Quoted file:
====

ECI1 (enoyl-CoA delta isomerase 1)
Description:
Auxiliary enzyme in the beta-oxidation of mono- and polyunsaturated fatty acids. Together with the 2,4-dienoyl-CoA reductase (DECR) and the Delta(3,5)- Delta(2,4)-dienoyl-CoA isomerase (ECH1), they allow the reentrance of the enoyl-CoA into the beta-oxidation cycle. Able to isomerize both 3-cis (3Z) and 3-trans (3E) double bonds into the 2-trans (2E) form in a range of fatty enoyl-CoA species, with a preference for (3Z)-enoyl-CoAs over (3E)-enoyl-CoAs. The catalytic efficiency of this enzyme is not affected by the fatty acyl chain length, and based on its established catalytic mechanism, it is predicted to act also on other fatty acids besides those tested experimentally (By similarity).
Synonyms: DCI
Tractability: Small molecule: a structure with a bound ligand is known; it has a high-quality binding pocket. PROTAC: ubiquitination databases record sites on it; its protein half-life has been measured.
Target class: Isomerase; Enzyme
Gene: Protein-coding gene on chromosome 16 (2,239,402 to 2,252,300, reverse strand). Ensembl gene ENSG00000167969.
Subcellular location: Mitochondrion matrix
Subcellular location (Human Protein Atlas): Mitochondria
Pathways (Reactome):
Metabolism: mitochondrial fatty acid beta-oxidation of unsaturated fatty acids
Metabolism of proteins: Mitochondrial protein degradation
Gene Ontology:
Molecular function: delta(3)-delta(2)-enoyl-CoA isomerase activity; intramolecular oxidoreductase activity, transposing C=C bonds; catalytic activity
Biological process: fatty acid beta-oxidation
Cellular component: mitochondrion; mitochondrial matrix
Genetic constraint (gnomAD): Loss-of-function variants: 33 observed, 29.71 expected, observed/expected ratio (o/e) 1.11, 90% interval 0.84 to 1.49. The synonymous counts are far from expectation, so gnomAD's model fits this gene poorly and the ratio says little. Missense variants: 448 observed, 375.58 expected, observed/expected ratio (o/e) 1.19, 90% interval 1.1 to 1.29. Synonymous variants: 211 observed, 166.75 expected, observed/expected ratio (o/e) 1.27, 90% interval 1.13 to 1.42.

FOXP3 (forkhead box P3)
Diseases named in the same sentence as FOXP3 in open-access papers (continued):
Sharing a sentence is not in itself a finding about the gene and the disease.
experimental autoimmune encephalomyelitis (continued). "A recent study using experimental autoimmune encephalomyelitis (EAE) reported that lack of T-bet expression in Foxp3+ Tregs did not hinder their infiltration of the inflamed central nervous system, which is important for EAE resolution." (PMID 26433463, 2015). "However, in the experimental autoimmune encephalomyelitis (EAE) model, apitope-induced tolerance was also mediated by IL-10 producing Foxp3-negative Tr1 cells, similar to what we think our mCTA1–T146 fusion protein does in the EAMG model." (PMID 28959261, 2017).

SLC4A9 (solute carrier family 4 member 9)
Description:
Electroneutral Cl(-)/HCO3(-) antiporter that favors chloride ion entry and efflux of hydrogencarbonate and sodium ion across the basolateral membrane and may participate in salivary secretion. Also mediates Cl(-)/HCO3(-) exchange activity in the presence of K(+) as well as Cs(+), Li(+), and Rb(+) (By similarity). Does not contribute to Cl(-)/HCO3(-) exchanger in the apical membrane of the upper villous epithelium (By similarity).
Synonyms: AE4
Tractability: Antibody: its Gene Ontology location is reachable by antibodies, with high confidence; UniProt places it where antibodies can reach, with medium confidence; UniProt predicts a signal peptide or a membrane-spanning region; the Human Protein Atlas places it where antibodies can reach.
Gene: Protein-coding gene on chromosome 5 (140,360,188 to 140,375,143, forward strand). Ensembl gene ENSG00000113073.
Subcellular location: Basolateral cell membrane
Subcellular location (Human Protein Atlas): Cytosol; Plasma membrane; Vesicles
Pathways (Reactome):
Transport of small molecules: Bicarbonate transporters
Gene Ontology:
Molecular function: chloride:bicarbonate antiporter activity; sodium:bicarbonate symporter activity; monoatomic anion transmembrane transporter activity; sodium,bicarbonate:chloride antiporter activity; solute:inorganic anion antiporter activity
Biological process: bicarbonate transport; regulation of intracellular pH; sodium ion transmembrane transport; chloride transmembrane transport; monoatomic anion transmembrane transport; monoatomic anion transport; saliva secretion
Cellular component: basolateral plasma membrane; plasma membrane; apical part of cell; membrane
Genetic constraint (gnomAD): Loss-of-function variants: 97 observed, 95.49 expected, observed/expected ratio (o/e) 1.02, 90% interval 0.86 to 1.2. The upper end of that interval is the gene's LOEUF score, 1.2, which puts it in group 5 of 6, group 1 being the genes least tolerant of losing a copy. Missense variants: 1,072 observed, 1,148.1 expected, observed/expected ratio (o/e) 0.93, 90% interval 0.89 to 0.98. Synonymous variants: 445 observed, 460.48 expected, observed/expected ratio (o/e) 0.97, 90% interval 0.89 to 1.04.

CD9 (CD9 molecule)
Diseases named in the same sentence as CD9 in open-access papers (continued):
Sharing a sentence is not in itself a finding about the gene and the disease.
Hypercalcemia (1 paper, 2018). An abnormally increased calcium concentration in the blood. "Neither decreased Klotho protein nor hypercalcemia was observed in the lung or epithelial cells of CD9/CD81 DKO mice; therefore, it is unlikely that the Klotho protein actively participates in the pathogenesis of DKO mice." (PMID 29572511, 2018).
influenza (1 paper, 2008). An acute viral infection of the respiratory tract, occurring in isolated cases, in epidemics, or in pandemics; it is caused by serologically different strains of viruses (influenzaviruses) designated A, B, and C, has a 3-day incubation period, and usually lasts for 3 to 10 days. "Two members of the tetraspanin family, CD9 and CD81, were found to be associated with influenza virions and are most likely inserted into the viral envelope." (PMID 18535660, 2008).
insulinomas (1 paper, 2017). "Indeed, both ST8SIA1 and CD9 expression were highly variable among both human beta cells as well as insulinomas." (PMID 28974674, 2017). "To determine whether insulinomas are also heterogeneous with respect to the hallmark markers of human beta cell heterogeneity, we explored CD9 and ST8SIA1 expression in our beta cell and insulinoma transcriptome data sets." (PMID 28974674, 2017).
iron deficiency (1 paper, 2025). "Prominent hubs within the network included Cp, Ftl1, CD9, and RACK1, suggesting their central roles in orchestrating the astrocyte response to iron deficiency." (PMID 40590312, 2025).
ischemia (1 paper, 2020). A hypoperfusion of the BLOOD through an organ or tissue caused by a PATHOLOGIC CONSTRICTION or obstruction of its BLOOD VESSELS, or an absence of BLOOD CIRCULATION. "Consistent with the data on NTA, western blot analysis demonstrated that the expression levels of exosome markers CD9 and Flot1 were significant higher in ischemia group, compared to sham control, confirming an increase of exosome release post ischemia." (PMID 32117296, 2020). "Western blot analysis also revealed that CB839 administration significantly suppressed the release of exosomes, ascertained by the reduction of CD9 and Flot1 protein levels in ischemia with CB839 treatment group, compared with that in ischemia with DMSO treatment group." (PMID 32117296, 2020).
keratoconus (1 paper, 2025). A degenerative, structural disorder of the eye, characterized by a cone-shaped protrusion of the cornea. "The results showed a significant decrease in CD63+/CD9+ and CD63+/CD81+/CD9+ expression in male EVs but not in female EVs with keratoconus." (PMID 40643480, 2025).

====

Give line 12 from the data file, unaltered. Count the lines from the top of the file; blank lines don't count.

Metabolism of proteins: Mitochondrial protein degradation